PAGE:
Anyone who knows anything about football scouting knows about the 40-yard dash. It’s the go-to stat of football recruiting, a concrete number other than height and weight that can compare two different players from nothing more than a quick workout.
It was the premier event at Boston College’s Pro Day on Wednesday afternoon, as about 15 NFL scouts with 15 stopwatches huddled next to orange cones inside the Bubble at Alumni Stadium, waiting for four linemen, three defensive backs, and a wide receiver to come barrelling toward midfield, one after another from the 10-yard line. Each player knew exactly what to expect: four had already gone through the NFL Combine a few weeks ago, and the rest have also developed firm warm-up routines for the all-out sprint that can play an important role in determining whether a player will hear his name called on Draft weekend.
“You just gotta come out here and be a football player, be an athlete,” graduating linebacker Stephen Daniels said. “For us, we practice this stuff for two and a half, sometimes three months in some cases. So, we just gotta come out here, be confident, and do what we do.”
After that simple and popular tradition, though, things can get a little different at Pro Day. Linemen took turns executing a series of agility drills—still under the shadow of the almighty stopwatch—but with more involved motions than running straight from point A to point B. The turf at Alumni Stadium didn’t seem to help, as several players slipped and fell while making the sharpest cuts they could around the cones, but they also seemed to struggle with the direction of the drills, at times having to restart because of a couple first steps in the wrong direction. Though most recovered well and could post a time by the second try, these mental slip-ups can’t go unnoticed by scouts, who need to decipher how well a player can learn under pressure just as much as they need to find out how fast they can run.
On the next round of drills, Justin Simmons began to demonstrate just that.
Alan Williams, the defensive backs/safeties coach from the Detroit Lions, stepped up to facilitate a lengthy array of drills for BC’s three defensive back participants—Simmons and 2014 graduates Manuel Asprilla and Dominique Williams—as well as Daniels. Simmons went first each time, quickly picking up on the coach’s instructions, running the routes called for without needing a do-over, and showing off his great hands and quickness. Tack on a notable performance at the NFL Combine, and Simmons has likely become the most attractive prospect BC has to offer.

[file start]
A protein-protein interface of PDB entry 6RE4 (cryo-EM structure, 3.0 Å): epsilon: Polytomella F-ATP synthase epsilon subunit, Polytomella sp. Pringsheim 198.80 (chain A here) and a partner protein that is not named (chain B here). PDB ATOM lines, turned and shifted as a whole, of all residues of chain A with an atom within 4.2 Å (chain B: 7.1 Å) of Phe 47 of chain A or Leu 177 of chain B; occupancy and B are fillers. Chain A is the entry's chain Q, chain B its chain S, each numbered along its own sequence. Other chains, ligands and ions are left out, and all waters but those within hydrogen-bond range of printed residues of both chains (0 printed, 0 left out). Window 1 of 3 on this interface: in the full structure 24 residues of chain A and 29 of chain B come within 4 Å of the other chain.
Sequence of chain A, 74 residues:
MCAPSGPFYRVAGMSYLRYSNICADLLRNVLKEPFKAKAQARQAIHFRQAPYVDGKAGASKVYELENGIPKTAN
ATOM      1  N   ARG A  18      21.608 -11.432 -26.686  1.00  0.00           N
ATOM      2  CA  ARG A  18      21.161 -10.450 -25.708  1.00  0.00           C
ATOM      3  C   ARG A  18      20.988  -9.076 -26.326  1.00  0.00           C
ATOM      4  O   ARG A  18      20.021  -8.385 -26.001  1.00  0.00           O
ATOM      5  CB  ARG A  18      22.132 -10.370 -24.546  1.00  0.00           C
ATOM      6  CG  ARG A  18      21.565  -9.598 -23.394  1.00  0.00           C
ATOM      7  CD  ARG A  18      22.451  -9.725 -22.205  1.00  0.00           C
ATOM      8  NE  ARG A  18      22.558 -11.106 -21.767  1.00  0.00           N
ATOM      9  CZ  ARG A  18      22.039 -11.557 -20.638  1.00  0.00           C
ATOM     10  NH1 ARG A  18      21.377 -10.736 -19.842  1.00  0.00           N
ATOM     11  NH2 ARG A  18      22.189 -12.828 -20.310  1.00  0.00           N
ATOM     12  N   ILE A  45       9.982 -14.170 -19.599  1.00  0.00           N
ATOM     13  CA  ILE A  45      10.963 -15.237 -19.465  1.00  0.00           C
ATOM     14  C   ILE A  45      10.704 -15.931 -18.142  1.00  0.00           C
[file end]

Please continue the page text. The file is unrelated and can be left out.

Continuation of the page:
Simmons hasn’t always appeared destined for the NFL. After starting in more than half of BC’s games and recording 52 tackles in 2012, he returned with a quieter sophomore season, playing in each game but picking up just 34 tackles. In his junior season, injuries in BC’s secondary forced him to shift from his natural safety position to corner for six games, but he still managed to lead the nation’s second-best defense in tackles with 72. Though he moved back to free safety this past season, Simmons is grateful to have the experience.
“Most teams are seeing me as a safety, but I think playing corner in the past and a little bit of nickel shows my versatility,” he said.
Safety was, after all, the position Simmons shone in most this fall. Though his tackle numbers shrank slightly—down to 67—he finished the season with a team-high five interceptions, two of which came in his signature game: this November’s contest against Notre Dame.
It was a nationally televised matchup against a ranked rival at Fenway Park—just about the biggest stage a college athlete can reach in regular-season play. Going up against the No. 4 Fighting Irish, a team on the fringe of a College Football Playoff berth, Simmons more than exemplified BC’s dominant defense. After junior John Johnson nabbed an interception in the end zone on the opening drive of the game, Simmons forced a fumble in the first quarter, got an interception in the second, and another pick in the third.
Though the Eagles ultimately fell, it got Simmons a firm spot on the map. After the combine, Lance Zierlein of NFL.com pegged Simmons to go on the third day of the Draft, citing some concern over his skinny frame—it depends a bit on where you look, but he usually comes in at about 6-foot-2 and just over 200 pounds. His overall athleticism and knowledge, however, still make him a prospect worth looking at.
Simmons said after he has spoken with pretty much all 32 teams, a product of getting to go to the combine. On Wednesday, besides the time he spent working with the Lions’ coach, the man who seemed most interested in looking at Simmons was a New York Giants scout, who chatted with the safety for about five minutes after his workout.
Of course, everything comes back to the 40. Simmons listed it as his main goal of improvement for Pro Day after running what he felt was a slow 4.61 at the combine, and he felt as though he had a faster day at Chestnut Hill. Although he hadn’t heard his exact number at the time of the interview, it’s probably wise to trust his instincts—they’re one of the top reasons he managed to lead a top-notch BC offense, and will also be a top reason for a team using a pick on him in April.
Featured Image by Alec Greaney / Heights Editor